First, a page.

Sports medicine deals with physical fitness, treatment, and prevention of injuries related to sports and exercise.
It also looks at the benefits of exercise on health and how certain medical conditions can affect person’s ability to do sport and exercise.
Surgery will have an affect on the type of exercise, and ability to exercise, which someone can do. It’s important to get the right advice and support following surgery.
Anterior Cruciate Ligament
The Anterior Cruciate Ligament (ACL) is a major ligament in your knee. ACL injuries most commonly occur during sports that involve sudden stops and changes in direction, such as soccer, football, basketball, and volleyball.
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A torn meniscus is damaged from a tear in the cartilage, which is positioned on top of the tibia, to allow the femur to glide when the knee joint moves.
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Cartilage that coats your bones helps with smooth movement. Sometimes the cartilage can become torn or worn and if so it can leave the rough bone surfaces exposed – resulting in friction in the joint.
Damaged cartilage can potentially lead to knee arthritis, with long-term effects on your knee function.
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New Technologies for treating sports injuries
Platelet Rich Plasma Therapy
Platelet-Rich Plasma (PRP) is gathered from your own blood. Plasma is the liquid portion of your blood, composed of protein, water, and thrombocytes that aid in blood clotting and healing. The process of forming PRP separates your powerful platelets from red blood cells and concentrates them into an injection for healing.
When made into an injection, PRP (platelet-rich-plasma) can be used to alleviate joint and muscle pain, sprains, strains, and conditions like osteoarthritis, carpal tunnel syndrome, and even alopecia.
The process is very similar to stem cell therapy derived from bone marrow in which a specialist collects a sample of your blood and places it in a centrifuge. It is spun at high speed, allowing the plasma to separate from the red blood cells. The plasma layer is then carefully extracted into a syringe to inject into the injured or painful area.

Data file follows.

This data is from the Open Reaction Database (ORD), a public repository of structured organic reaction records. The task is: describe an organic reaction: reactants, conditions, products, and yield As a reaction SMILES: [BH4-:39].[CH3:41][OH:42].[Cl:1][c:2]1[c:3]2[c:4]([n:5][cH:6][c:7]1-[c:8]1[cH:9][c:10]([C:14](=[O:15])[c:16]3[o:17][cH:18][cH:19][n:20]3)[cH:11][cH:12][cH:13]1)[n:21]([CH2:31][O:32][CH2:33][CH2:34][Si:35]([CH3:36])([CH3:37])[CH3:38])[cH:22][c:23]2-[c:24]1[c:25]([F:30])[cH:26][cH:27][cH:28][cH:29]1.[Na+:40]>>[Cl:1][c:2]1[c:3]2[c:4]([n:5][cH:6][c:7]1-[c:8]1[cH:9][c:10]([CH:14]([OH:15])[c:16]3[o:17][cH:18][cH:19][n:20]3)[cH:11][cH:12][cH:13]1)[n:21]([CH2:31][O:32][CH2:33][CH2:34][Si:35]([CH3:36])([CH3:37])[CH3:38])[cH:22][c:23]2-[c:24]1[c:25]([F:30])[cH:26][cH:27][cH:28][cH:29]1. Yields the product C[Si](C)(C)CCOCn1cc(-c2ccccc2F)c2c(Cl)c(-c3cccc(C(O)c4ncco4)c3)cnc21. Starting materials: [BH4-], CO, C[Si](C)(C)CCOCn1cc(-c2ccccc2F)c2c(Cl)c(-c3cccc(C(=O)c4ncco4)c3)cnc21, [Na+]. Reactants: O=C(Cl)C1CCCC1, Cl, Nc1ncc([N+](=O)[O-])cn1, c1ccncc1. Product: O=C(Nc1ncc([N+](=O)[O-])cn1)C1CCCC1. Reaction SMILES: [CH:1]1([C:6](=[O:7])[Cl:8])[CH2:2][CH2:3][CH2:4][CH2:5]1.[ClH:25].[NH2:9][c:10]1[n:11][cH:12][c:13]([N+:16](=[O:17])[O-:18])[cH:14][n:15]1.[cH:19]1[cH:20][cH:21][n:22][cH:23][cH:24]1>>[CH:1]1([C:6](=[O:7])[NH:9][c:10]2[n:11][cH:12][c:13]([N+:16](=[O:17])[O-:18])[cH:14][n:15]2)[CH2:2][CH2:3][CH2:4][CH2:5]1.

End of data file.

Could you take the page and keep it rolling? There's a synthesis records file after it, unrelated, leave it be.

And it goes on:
The platelets release growth factors into the muscle, joints and other target tissue, encouraging cell repair and renewal. In essence, PRP injections trigger and encourage the body’s natural processes of healing, which is why this treatment falls under the category of regenerative medicine.
PRP injections are a great choice for those looking for minimally invasive recovery from the damaging effects of chronic inflammation and arthritis.
Stem Cell Therapy
The main conditions treated by stem cell injections include knee osteoarthritis, cartilage degeneration, and various acute conditions, such as a torn ACL, MCL, or meniscus. Stem cell therapy may speed healing times in the latter, while it can rebuild tissue in degenerative conditions such as the former.
That’s a major breakthrough. Since cartilage does not regenerate, humans only have as much as they are born with. Once years of physical activity have worn it away from joints, there is no replacing it. Or at least, there wasn’t before stem cell therapy.
Now, this cutting-edge technology enables physicians to introduce stem cells to the body. These master cells can turn into formerly finite cell types to help the body rebuild and restore itself.